Key Facts on California’s Amended Proposition 65 ‘Clear and Reasonable’ Warnings Rules Effective August 30

August 23, 2018Alerts Environmental Alert

If you manufacture, sell or distribute products (including food and beverages) for sale in California that contain or are sold with Proposition 65 warnings, you have probably heard conflicting information about the amended Prop 65 warning rules that become effective on August 30. As with the Prop 65 statute, the Prop 65 rules are not clear or reasonable, nor are the amended warning rules, hence the current confusion. 

Keeping in mind the following things about the amended rules may clear up some of the confusion.

  • They change only the required content and format of warnings and where warnings need to be placed and transmitted.
  • They provide that your current, old format warnings can remain on and are compliant for all products manufactured before August 30, even if these products are sold after August 30 or next year.
  • They provide that if your products have warnings that were approved in a Prop 65 consent judgment (CJ), your CJ warnings can continue to be used after August 30.
  • They require internet and catalog warnings, but only for products that have always required warnings – not for all products sold over the internet to California customers.  Remember, a product can contain Prop 65-listed chemicals and still be exempt from a warning.  The mere presence of Prop 65 chemicals in a product does not mean, and never has, that the product requires a warning.
  • The California Legislature did not amend the Prop 65 statute.  This means the fundamental obligations set forth in the 1986 Prop 65 statute will not change on August 30.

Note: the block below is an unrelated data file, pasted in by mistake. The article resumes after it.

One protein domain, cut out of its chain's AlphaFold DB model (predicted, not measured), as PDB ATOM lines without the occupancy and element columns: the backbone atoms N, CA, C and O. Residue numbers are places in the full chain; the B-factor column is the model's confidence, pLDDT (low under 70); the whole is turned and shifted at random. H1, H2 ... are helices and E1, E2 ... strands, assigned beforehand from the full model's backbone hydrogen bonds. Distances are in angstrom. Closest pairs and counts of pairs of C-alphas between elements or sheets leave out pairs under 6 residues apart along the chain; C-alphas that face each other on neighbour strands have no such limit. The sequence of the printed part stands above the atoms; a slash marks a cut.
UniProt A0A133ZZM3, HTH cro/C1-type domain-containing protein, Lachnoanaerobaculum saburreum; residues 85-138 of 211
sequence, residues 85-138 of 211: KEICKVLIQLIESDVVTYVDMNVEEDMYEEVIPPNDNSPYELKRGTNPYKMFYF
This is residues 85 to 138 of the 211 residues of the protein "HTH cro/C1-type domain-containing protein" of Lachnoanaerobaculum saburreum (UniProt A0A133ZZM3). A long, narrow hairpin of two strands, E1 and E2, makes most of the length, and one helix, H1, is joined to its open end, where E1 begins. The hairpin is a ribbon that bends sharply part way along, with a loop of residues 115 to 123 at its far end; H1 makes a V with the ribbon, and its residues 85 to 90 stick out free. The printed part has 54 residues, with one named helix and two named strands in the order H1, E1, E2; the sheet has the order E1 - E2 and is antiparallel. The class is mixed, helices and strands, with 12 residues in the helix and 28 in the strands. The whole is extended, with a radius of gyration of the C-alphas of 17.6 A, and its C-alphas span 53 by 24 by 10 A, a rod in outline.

• The California Office of Environmental Health Hazard Assessment (OEHHA), which only implements Prop 65, amended its regulation entitled “Clear and Reasonable Warnings.”  It did not amend any other regulations or requirements.
  • OEHHA cannot change whether a product requires or is exempt from a Prop 65 warning, nor can it change which parties in the supply chain are primarily responsible for providing Prop 65 warnings - only the Legislature can do these things.  This means that:
    • Products that required warnings before the amended rules will continue to require warnings.
    • Products that were exempt from warnings will continue to be exempt.
  • For the vast majority of products sold in California, manufacturers have always determined whether their products need warnings, not other parties in the supply chain. This will not change after August 30. If other parties in the supply chain receive a product from a manufacturer without a warning, they are not required to place a warning on the product, nor will they be required to do so after August 30.

If you need additional clarification or guidance on Prop 65 and the new amendment, please contact Philip Hinerman at 215.299.2066 or Margaret Cerrato-Blue at 206.389.1799.